The very best rationale for the 10 requests we suggest is this: “These are considered to be ‘best practices’ in the employment of compliance personnel, and this company is expressly committed to best compliance practices.”
Act like a pro! Use our Model Response to Offer Letter; Seeking Improvements. It shows you “What to Say, and How to Say It.™” To obtain a copy for your use, just [click here.] Delivered by Email – Instantly!
3. Request a fixed term of employment. The most common basis for employment is “at will” employment, which means only that either the employer or the employee may terminate the employment relation “at any time.” Most people, including even lawyers and Judges, don’t understand that “at will” does not mean “for any reason.” When an “at will” employee is terminated, the law in 49 of the 50 states (Montana is the lone exception) provides that no reason need be given for the decision.
However, in an employment relation that has a fixed term of duration, such as one or two years, in order to end that relation some reason generally does need to be given. Having a fixed term of employment has the effect of shifting the burden to employers to justify firing a compliance officer. The Sullivan Court made a big point of Sullivan’s being an “at will” employee, suggesting that employers had wider latitude to retaliate against “at will” employees, without sound logic in my own view.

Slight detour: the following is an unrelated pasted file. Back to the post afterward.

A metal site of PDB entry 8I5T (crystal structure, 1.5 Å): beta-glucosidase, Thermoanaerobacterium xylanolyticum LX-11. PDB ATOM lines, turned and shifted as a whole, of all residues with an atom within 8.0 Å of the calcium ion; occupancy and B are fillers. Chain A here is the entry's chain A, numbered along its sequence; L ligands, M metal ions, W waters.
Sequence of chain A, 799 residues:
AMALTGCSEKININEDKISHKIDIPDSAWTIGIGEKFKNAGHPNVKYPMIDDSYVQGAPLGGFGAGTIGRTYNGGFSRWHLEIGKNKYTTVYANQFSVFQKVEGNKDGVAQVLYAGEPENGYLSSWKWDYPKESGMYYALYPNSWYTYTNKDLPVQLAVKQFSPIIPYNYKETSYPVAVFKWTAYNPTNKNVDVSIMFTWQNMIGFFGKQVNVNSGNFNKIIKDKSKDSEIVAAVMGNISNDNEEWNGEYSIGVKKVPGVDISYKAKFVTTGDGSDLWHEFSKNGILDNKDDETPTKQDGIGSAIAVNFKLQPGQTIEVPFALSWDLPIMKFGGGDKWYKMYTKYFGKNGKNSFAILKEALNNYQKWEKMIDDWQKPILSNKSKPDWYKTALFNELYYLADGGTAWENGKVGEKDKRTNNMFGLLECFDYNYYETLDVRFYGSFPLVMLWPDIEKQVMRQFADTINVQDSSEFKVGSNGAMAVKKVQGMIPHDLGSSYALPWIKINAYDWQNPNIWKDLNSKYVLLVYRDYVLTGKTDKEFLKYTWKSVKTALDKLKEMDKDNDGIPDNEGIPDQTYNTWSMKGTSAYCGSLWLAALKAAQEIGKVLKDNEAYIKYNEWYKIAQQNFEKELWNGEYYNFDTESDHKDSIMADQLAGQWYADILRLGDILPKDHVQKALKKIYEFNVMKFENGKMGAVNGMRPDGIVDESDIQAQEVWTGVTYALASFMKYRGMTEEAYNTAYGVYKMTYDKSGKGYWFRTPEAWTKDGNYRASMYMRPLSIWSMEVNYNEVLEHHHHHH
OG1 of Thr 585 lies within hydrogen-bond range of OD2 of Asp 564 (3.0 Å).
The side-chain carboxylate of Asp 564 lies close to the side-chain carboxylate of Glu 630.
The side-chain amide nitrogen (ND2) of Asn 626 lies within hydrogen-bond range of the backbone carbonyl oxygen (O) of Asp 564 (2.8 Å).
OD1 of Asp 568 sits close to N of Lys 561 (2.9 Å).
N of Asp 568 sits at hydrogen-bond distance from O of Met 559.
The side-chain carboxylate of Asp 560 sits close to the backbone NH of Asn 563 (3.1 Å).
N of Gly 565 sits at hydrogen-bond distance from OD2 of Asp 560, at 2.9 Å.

I fully recognize and appreciate that when you are eager to get hired, you may be loathe to try to set the terms of the relation. It is not often that an employee feels such leverage. However, so long as any request of any kind is made (a) respectfully, (b) for something reasonable, and (c) supported by a sensible rationale, there is rarely any downside to making the request. One thing is for sure: “Unless you ask, it is almost a given that you won’t get.”
4. Seek, too, automatic renewal. Automatic renewal of a term (that is, duration) of an agreement (sometimes called an “evergreen” provision) means that the relation will renew, automatically, for another fixed term, unless one or both of the parties says, in effect, “No more, thank you.” It creates an expectation that the relation will be extended when expired, for another fixed term, and thus, also shift the burden to employers to explain their termination of the employment relation.
5. Request that termination be permitted only for “cause.” Obtaining agreement to “termination only for cause” gives especially significant effect to the job security afforded by “fixed term” and “automatic renewal” in employment agreements. Such a provision may be set forth as “The employee’s employment cannot be terminated without a good reason first being provided to the employee in writing.” This both (a) differentiates “at will” employees from “fixed term” employees, and (b) makes it necessary to provide a proper reason to terminate the relation. Thus, quite an important provision.